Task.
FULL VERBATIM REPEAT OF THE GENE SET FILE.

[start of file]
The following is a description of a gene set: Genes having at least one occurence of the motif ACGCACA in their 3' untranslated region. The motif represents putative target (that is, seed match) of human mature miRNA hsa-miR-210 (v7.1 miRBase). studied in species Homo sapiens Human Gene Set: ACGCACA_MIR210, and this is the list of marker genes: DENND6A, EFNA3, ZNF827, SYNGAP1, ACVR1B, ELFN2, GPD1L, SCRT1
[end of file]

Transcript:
The following is a description of a gene set: Genes having at least one occurence of the motif ACGCACA in their 3' untranslated region. The motif represents putative target (that is, seed match) of human mature miRNA hsa-miR-210 (v7.1 miRBase). studied in species Homo sapiens Human Gene Set: ACGCACA_MIR210, and this is the list of marker genes: DENND6A, EFNA3, ZNF827, SYNGAP1, ACVR1B, ELFN2, GPD1L, SCRT1